This is starting to feel like tradition, which is something not often found in my life. I'm warming up to it.
It was late February, and I'd been living in a rental house in Napanee, Ontario, waiting for my upcoming move to our new-old farm, which will be our home until I shuffle off this mortal coil. For those of us in Canada that ride motorcycles, this is about the worst time of the year. It's been three months since any rideable weather, and at least two more until it gets warm and nice again, and the trails open up.
Naturally, it's the perfect time to jet to the desert for a week of backcountry riding and camping with rinconrider. Wes has been one of my best friends since we were teenagers. I remember early in my eighteenth year, firing up my Hawk GT that I'd bought shortly after breaking my ankle, and riding it up and down the street with a cast on my leg, so anxious to get out that I could not stand waiting any longer. Luckily we still both feel the same way about riding, and it's a highlight of every year when we get a chance to travel together.
As essentially novice dirt riders in 2008, we explored around some of the basic trails in Death Valley ("Deserts, Sunshine, and DR's"), and caught the dirty bug in a large way. We've had some other great trips in Southern California, but decided to revisit Death Valley and try and see all the out-of-the-way places we couldn't get to four years ago, when we were limited mostly by inexperience.
We kissed our respective kids and wives goodbye, and hopped in his fine new Taco PreRunner with the bikes and gear loaded in the back. Most importantly, we'd had time to visit Trader Joe's to stock up on many a bottle of fine local wine, marinated meats of all persuasion, cheeses, croissants, sausage, and other essential items of survival.
I'm going to keep this one to mostly a photo tour. Hope you enjoy the ride with us!
Leaving Pasadena. I am a pickup truck convert.
Road Food at the In 'N Out.
Wes hates arm straps, so he commandeered a pair of his "wife's" nylons.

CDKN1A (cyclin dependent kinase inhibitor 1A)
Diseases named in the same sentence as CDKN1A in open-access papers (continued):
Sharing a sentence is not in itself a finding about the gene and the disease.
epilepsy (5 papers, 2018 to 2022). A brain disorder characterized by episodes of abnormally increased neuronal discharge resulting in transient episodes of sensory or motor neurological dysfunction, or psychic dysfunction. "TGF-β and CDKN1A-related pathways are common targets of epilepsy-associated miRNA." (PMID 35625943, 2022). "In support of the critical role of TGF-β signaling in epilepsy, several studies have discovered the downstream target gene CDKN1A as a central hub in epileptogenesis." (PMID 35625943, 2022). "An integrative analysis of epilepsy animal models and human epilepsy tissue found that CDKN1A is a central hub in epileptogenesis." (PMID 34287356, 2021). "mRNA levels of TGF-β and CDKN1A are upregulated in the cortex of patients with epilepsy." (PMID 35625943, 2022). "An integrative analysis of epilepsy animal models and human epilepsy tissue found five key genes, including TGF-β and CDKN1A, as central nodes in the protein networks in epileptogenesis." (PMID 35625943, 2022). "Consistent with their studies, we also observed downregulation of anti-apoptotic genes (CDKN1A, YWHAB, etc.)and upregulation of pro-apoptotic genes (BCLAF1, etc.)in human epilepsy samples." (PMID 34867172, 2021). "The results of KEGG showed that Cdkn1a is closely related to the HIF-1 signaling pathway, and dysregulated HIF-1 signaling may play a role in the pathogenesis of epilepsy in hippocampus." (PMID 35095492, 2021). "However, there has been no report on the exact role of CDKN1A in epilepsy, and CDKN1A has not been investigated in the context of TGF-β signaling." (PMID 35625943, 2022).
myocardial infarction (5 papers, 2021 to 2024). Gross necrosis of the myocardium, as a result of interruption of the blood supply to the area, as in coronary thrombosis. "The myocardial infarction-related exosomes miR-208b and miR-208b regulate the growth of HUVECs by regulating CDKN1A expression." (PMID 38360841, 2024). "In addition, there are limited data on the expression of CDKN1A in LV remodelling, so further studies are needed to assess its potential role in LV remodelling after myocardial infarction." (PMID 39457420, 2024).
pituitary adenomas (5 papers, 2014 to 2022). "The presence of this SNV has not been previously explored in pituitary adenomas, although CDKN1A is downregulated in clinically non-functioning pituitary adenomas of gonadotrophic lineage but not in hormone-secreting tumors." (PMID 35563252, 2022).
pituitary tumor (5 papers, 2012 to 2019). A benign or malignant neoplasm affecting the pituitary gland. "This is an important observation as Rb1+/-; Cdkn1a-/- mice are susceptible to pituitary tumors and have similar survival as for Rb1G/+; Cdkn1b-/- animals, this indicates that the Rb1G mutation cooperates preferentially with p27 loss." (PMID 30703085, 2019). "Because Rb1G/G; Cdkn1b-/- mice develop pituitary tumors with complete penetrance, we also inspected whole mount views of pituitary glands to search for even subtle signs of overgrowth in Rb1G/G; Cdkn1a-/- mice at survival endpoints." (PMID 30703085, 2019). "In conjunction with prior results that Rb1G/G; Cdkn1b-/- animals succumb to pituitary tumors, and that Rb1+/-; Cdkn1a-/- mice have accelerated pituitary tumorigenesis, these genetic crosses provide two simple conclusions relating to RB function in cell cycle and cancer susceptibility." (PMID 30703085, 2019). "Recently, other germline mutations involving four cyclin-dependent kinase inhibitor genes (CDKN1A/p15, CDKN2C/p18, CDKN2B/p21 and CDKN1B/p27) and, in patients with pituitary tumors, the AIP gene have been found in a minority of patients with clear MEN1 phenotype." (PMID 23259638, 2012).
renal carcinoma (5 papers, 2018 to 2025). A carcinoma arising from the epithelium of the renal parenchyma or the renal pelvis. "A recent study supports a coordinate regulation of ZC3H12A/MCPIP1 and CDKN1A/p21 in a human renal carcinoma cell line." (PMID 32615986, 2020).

We camped in Panamint for the first few nights, and this was a cold start to the first day of riding out Saline Valley Road, headed for South Pass/Hunter Mountain -> TeaKettle -> Racetrack -> Lippincott Pass -> Panamint. It was just barely above freezing here on Hunter Mountain. Brr....
Down near the Racetrack just before Lost Burro Mine, we hit a huge, nearly invisible silt washout that almost sent me over the bars.
Lost Burro Outhouse
Cabin at Lost Burro
He must have played the left Bauer, just before he was hanged.
A proud pair of Canucks in the desert.
One of my favourite views in the world.
The Racetrack rocks I expected to be underwhelming. They were incredibly cool and definitely not to be missed.
Running from a weather system most of the day, it split over the Racetrack for a spectacular late afternoon view.
Wes. Hero shot.
The biggest rock I could find. The paths and distances these things move is simply incredible.
Heading over Lippincott Pass, late in the day, with thunderheads chasing. What could possibly go wrong?
A flat, of course. It doesn't show in this pic, but it started pouring rain shortly after this moment. Good times
It was getting late in the day also, with about 45 mins of daylight left. We were starting to get a little anxious about getting out to the road before dark.
Trailside bloody knuckles.
We made it out in the quickly darkening twilight, and down to Panamint for a late dinner at the campground/hotel restaurant, which was much appreciated after a cold, dark ride down Saline Valley Road. Another great day in the books in DV. Tomorrow we head for Pleasant Canyon/South Park Canyon via Rogers Pass, a loop we were stymied on a few years ago by deep snowfall in the higher elevations.
Off to bed for now. More pics of Day 2 tomorrow. Cheers!